I subscribed to Harper’s magazine recently. After reading my third copy I wondered why I was reading Harper’s at all. The magazine contains learned literary submissions for what, I assume, is an elite literary following. I understood only about a tenth of the articles in any edition. However, I found an essay that I not only enjoyed, but I could actually understand. I felt briefly like a real grownup among those of us who like thinking of ourselves as essayists.
Sarah Manguso, in an essay called, “In Short: Thirty-six ways of looking at the aphorism,” explores the nature of aphorisms.
I have never given aphorisms a thought. I wasn’t even sure just what an aphorism was. I think the author was working on that, too, but she figured it out and it was grand fun being with her as she plumbed the mysteries of the aphorism.
Manguso regards the ancient Greek physician Hippocrates as the godfather of the aphorism. Many will be familiar with some of his famous aphorisms: “Art is long, life is short” and “First, do no harm.” Aphorisms might be loosely compared to one-liners. However they aren’t glib, or breezy like quips. They are brief, but deep. Hippocrates’ aphorisms, while deep, were not always brief. When it came to diagnostics, he told his patients more than they may have wished to know.
“In disorders of the bowels and vomiting, occurring spontaneously, if the matters purged be such as ought to be purged, they do good and are well borne; but if not, the contrary.” This was a time long before third party insurers strictly limited the time of office visits. Hippocrates had the luxury of taking all the time he wanted with his patients. Why this is considered an aphorism is not clear.
Sound bytes are the mother’s milk of political campaigns. They do not qualify as aphorisms. Although they’re brief, they lack depth and are rarely true.
Ms. Mancuso examines aphorisms like a jeweler studies diamonds. She doesn’t miss a carat. Attempting a broad definition for ‘aphorism’ she considers words like ‘small,’ ‘miniature,’ and ’brief’ and finally settles on ‘small.’ She suggests that in many walks of life even outside of literature and language, we’re obsessed with size. More or bigger is always better.
Small, in today’s cultural climate, is dismissed as insignificant. It’s especially apparent in the rise of home building’s signature achievement, the McMansion. The McMansion appears to be more of a monument than a home. It stands high above the ground where trees have often been felled to make room for it. It dwarfs older houses standing nearby. On the Eastern Shore, the second home (even for the affluent) was once a modest, ‘small’ cottage snuggled in among large trees near the edge of a creek. Emerging McMansions has eclipsed this phenomenon. It’s odd, considering today’s concern for economizing on energy. It’s also curious that a good number of them serve as second homes for aging couples to weekend, and so, one wonders – why all the space? It may be that the size serves as a kind of social statement more than the generous accommodations it offers.
The SUV is as ubiquitous to the streets and roads of the Eastern Shore as blue crabs are to the Bay. Small is passé. The days of the Volkswagen Bug, the Citroen and the MG are over, except for aging romantics who, at great expense, keep a few on the road. There are some Mini-Coopers and Smart cars, but their numbers are comparatively few. Small cars have been supplanted by monstrous SUV’s – they’re trucks really, but owners are too ashamed to “say it like it is” to use a popular aphorism and call them ‘trucks.’ Motor Vehicle Administrations are complicit in this charade.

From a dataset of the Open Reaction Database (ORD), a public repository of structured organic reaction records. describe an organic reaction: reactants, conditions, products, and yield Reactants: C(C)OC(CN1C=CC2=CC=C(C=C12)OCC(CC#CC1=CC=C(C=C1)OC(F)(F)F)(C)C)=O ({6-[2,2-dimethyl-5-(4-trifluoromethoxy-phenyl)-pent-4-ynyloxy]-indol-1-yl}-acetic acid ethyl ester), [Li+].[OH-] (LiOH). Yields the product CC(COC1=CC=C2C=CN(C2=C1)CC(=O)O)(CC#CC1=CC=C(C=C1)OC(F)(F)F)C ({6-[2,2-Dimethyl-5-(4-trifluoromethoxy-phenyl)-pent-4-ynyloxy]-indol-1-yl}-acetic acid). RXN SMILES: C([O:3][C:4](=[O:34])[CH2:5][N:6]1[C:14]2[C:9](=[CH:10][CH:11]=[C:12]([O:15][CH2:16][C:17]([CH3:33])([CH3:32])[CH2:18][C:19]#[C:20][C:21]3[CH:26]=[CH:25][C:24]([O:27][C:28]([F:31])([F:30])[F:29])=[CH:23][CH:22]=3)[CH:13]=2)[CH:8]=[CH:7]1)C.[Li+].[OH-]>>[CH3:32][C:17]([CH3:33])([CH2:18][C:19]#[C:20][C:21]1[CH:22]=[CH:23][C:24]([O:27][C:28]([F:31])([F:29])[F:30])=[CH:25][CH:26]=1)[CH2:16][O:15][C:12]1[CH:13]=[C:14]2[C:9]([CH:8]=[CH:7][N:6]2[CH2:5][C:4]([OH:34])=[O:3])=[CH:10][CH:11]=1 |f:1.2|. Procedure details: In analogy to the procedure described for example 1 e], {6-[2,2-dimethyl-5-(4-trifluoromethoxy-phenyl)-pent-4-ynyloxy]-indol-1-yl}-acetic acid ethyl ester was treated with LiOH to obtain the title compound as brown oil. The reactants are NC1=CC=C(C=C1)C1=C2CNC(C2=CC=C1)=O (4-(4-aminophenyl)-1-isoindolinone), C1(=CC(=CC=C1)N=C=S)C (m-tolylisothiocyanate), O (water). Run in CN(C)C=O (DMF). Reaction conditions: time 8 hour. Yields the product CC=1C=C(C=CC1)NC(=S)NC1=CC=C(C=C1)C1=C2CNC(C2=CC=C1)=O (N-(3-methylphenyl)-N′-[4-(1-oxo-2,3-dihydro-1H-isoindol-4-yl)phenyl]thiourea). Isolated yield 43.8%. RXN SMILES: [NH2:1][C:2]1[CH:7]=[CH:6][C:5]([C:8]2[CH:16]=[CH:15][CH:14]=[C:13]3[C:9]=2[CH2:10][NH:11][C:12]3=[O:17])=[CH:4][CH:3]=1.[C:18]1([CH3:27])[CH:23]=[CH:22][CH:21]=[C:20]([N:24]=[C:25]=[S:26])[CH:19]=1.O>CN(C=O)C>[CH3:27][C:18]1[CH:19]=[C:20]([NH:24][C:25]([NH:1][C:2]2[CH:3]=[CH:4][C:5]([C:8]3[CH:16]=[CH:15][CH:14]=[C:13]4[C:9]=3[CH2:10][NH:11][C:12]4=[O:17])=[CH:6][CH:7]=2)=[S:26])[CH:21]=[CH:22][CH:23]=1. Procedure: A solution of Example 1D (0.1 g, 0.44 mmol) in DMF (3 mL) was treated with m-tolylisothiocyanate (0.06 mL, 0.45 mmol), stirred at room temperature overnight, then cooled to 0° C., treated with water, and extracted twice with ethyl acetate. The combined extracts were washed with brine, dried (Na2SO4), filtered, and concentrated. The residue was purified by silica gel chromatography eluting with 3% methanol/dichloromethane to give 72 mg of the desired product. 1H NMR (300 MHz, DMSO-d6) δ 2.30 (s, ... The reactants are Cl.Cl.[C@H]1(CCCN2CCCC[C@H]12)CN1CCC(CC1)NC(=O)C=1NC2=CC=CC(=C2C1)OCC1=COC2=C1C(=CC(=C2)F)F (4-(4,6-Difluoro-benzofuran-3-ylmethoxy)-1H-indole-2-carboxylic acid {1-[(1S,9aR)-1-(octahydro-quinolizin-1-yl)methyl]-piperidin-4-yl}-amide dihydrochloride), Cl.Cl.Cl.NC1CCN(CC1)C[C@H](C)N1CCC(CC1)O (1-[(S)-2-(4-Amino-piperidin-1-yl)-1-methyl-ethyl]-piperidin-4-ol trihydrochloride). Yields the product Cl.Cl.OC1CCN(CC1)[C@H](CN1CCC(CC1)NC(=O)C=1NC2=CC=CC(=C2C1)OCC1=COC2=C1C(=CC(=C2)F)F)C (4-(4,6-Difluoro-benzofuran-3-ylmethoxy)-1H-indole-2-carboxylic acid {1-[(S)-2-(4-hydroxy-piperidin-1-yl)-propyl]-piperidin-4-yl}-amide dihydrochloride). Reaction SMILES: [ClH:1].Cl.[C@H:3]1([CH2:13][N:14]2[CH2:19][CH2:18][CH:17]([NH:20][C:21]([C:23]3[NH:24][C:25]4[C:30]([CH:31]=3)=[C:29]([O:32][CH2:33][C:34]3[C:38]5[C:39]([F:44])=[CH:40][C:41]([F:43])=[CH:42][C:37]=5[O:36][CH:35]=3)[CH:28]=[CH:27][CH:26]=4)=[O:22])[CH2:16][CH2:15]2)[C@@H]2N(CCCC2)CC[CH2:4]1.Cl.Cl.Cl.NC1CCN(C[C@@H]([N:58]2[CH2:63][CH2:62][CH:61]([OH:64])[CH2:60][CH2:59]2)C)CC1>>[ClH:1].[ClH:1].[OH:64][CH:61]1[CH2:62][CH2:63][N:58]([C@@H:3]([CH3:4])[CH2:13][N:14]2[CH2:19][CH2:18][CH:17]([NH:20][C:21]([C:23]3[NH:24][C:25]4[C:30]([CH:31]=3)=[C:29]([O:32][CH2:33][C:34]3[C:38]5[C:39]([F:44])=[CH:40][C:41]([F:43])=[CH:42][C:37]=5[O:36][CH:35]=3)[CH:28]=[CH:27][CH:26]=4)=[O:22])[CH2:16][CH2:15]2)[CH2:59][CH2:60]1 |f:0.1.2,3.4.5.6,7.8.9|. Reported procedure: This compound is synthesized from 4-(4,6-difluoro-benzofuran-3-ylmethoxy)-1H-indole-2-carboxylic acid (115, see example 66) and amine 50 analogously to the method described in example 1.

The point: there is denial here – I suspect guilt – for those with voracious appetites for driving these huge behemoths. I read once in the Baltimore Sun that a man bought a Hummer so that he would be invulnerable on the road. What about the car that he crashes into? No hint of conscience or social responsibility here! I believe a reasonable case can be made for a family with six kids driving SUV’s. I find it less plausible that the retired couple I see driving through St. Michaels needs all that room. And then, when you are a normal driver with a normal car and have to park normally perpendicular to the curb between two SUV’s, backing out normally can be life threatening. No! Small is good.
But back to aphorisms: Their pithy nature can pack a wallop with an economy of words. For aging people like myself, an aphorism is short enough to make its point while easy to remember. Recalling large numbers of words taxes my memory and muddles my mind.
How does the aphorism stack up to modern twitter? It doesn’t have to. It’s a different animal. There is brevity and there is brevity. “Brevity,” Ms. Mancuso tells us, “isn’t the soul of witlessness; shallowness is.”
She also writes that twitter is “the collective brain lint of the internet.” I felt vindicated. To use an old aphorism, I couldn’t tweet ‘if my life depended on it.’
Columnist George Merrill is an Episcopal Church priest and pastoral psychotherapist. A writer and photographer, he’s authored two books on spirituality: Reflections: Psychological and Spiritual Images of the Heart and The Bay of the Mother of God: A Yankee Discovers the Chesapeake Bay. He is a native New Yorker, previously directing counseling services in Hartford, Connecticut, and in Baltimore. George’s essays, some award winning, have appeared in regional magazines and are broadcast twice monthly on Delmarva Public Radio.
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